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The World’s Most Diverse Agriculture Crop

The World’s Most Diverse Agriculture Crop

The picture above might be misleading to some readers; they might even think that this article is promoting a drug that’s not entirely legal. However, the plant above can be used for things from clothes to concrete mix to shampoo… and it’s not marijuana—it’s hemp.

Hemp is in the same family as marijuana, so the leaves are often confused for each other. Appearance is the biggest thing the plants have in common though, as hemp can be used to make thousands of products, while marijuana is much more limited.

Throughout much of history, hemp has been a benefit to many different industries. In early United States history there was even a mandate that required farmers to grow hemp as a main crop. Additionally, the Latin name for hemp means “the useful plant.”

From building materials to clothing, hemp has proven to be just that: useful. That is not even including its numerous health benefits. Its versatility spans centuries, and it has been regarded as a staple in many civilizations.

A Brief History

Starting in 8,000 BCE, hemp was used in Taiwan and in China. Farmers would grow hemp so that it could be used in making cords for pottery, in addition to the seeds and oil being used in food.

In 2,000 BCE, hemp was known in India as one of the five sacred plants. As the use of hemp spread across the globe, it could also be found in Russia, Germany, Greece, and throughout much of Europe. It was a staple then much like cotton is today.

In 1616, hemp can be found in Jamestown in the first English settlement. It was used for creating sails, clothes, and making ropes. In 1776, the Declaration of Independence was written on a high-quality hemp paper. Even as late as 1916 studies found that hemp produced four times more paper when compared to the paper produced by that of trees.

Hemp - A Diverse Plant

A Diverse Plant

Used throughout much of history, hemp is a great option for making paper. In fact, it is a better source than trees because it will not break down or yellow over time, and is more sustainably grown. Hemp returns approximately 60% of its nutrients it takes from the soil, and only requires about one-fourth of the water input that cotton does.

Another use of hemp is for various types of fabrics. It can be used in rope making, textiles, and fabrics for clothing. While it is extremely similar to cotton, it is actually far more durable. Called a “bast fiber,” it is harvested from the stem of the plant, similar to other interior design staple, jute.

Since it is naturally a neutral beige color, it is becoming more and more popular as fabric for both indoor and outdoor couches, chairs, and cushions paired with a natural wood look. Because of its durability, it is excellent at fighting stains and not pilling or fading.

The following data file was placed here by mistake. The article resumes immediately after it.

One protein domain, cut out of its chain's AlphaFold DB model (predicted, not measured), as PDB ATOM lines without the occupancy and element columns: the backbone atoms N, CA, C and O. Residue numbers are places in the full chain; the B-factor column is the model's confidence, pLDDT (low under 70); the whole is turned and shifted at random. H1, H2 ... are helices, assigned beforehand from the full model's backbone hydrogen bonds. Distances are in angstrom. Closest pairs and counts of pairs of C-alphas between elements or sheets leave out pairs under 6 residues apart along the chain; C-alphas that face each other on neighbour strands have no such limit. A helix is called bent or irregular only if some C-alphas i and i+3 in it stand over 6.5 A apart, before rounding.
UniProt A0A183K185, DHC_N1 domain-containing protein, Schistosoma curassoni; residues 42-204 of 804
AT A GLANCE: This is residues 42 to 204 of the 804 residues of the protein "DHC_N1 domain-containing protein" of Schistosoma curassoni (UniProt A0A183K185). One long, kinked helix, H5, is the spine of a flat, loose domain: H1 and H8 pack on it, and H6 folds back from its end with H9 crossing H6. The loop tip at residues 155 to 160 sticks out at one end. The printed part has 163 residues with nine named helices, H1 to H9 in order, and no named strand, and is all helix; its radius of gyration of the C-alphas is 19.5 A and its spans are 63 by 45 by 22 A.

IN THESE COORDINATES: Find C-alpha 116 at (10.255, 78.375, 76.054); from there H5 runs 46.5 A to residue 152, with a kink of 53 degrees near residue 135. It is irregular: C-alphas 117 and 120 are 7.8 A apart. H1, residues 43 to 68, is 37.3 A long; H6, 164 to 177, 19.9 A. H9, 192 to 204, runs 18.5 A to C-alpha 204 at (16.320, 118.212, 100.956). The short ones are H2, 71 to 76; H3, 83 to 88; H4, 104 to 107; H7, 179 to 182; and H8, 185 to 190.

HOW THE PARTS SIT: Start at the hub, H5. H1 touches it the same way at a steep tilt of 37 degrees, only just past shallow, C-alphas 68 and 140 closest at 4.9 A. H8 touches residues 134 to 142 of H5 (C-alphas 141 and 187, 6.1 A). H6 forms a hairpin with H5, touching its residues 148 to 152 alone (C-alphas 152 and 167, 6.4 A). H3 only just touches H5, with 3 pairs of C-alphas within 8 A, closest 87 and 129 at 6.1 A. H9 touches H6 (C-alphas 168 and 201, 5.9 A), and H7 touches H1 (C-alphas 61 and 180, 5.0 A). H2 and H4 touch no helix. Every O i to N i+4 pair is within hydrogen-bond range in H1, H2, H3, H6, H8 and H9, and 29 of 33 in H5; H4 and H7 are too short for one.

The oils from hemp have been used for an array of products. Hemp is extremely rich in nutrients, and many lotions and skincare products use hemp as a primary ingredient. This is a much healthier option for body care products than those with harsh chemicals.

Hemp seeds were used in food throughout history. Hemp oil is extremely high in nutrition and is a great source of minerals and proteins. As people start to rediscover the many benefits that hemp provides, it is popping up in food products more frequently

Some other uses of hemp include building materials, an alternative to plastics, and even fuel. This plant is incredibly versatile and has been able to be an asset to many different industries.

Hemp

Final Thoughts

Hemp is a highly renewable resource that grows quickly and is resistant to many diseases that other plants face. In addition, it can also be grown domestically while helping to nourish the soil it uses.

From food to fabric to building materials, hemp has been a major building block for civilizations. While over the past few years it has started to regain traction, many stigmas are still associated with it. Most of these stigmas are based in historic events that are centered around politics.

For now, we can focus on learning more about the benefits and the truths surrounding hemp to help dispel any myths that are turning people away.

Madison AdamsMadison Adams is a health and lifestyle blogger who is just as focused on her next lavender latte as she is on writing. Using her psychology degree, she likes to draw on human insights to make her writing (and life) more impactful. When she’s not writing, Madison can be found being walked by her giant labradoodle, Grover. 

Credit

Madison Adams is a health and lifestyle blogger who is just as focused on her next lavender latte as she is on writing. Using her psychology degree, she likes to draw on human insights to make her writing (and life) more impactful. When she’s not writing, Madison can be found being walked by her giant labradoodle, Grover. 

This article was submitted exclusively to CrystalWind.ca by Madison Adams.

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